Climate security: the new determinism

About the author
Mike Hulme is professor in the school of environmental sciences at the University of East Anglia.

There is a new form of climatic determinism on the rise and the allure of this thinking for the naïve or for the mischievous is dangerous. It finds its expression in some of the balder claims made about the future impacts of climate change: 180 million people in Africa to die from hunger; 40% of known species to be wiped out; 20% of global GDP to be lost. But such determinism is perhaps at its most insidious when found in the new discourse about climate (in)security. Here are only five recent examples, among an increasing number:

* a report on Sudan by the United Nations Environment Programme (UNEP) which concludes that the "impacts [of climate change] are closely linked to conflict in [Northern Darfur]" (see "Sudan Post-Conflict Environmental Assessment", UNEP / Post-Conflict and Disaster Management Branch, June 2007)

Mike Hulme is professor in the school of environmental sciences at theUniversity of East Anglia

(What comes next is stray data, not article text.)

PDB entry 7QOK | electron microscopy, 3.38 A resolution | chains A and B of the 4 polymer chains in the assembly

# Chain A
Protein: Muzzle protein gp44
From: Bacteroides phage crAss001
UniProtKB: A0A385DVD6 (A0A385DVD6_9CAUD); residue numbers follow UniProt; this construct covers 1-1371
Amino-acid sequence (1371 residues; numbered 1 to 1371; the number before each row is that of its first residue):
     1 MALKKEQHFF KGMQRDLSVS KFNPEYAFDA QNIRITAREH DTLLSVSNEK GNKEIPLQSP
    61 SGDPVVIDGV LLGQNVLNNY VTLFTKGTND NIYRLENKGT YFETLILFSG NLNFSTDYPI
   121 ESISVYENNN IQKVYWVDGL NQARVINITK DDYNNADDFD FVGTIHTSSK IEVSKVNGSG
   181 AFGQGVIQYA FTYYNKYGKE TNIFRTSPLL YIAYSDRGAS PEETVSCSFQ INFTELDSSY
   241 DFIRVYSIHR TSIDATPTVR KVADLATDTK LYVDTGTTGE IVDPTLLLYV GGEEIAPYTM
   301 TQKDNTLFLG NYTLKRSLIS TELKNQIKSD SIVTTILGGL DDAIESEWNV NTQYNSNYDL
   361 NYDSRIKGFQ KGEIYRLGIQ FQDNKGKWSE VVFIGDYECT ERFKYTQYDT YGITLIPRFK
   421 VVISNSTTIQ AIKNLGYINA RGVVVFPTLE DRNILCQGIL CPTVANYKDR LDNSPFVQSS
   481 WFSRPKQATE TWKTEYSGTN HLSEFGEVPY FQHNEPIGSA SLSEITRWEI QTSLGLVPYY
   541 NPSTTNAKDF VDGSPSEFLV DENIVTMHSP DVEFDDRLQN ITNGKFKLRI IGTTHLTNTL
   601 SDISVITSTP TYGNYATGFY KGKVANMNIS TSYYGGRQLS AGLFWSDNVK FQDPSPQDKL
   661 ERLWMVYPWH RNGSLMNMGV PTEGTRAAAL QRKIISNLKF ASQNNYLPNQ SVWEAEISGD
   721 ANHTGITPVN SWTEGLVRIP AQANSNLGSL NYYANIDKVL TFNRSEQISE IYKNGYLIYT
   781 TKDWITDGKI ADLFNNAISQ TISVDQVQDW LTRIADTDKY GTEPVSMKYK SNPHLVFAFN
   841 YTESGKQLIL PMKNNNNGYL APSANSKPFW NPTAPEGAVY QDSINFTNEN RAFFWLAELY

He is currently writing a book, to be published by Cambridge University Press, called Why We Disagree About Climate Change.

His website is here


Also by Mike Hulme in openDemocracy:

"Climate change: from issue to magnifier" (19 October 2007)

* an article by David Zhang and colleagues at the University of Hong Kong which argues that "... it was the oscillations of agricultural production brought about by long-term climate change that drove China's historical war-peace cycles" (see "Climate change and war frequency in eastern China over the last millennium", Human Ecology, 35/4, August 2007)

* a seminar held at the Royal United Services Institute (Rusi) in London on 12 December 2007 which was entitled "Weather of mass destruction: climate change as the ‘new' security problem"; the presentation (by Oli Brown of the International Institute for Sustainable Development [IISD]) argued that "the way we think about climate change may have to grow from a concern about environmental and economic damages to a recognition of the need for secure political systems that can weather the upcoming storm of adaptation to climate change"